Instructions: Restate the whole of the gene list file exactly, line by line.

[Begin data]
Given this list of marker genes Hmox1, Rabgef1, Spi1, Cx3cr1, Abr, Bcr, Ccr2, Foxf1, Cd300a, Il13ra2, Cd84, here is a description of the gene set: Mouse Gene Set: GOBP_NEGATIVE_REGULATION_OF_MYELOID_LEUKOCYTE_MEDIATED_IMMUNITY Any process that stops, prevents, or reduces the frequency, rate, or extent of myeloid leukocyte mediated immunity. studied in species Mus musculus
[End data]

Given this list of marker genes Hmox1, Rabgef1, Spi1, Cx3cr1, Abr, Bcr, Ccr2, Foxf1, Cd300a, Il13ra2, Cd84, here is a description of the gene set: Mouse Gene Set: GOBP_NEGATIVE_REGULATION_OF_MYELOID_LEUKOCYTE_MEDIATED_IMMUNITY Any process that stops, prevents, or reduces the frequency, rate, or extent of myeloid leukocyte mediated immunity. studied in species Mus musculus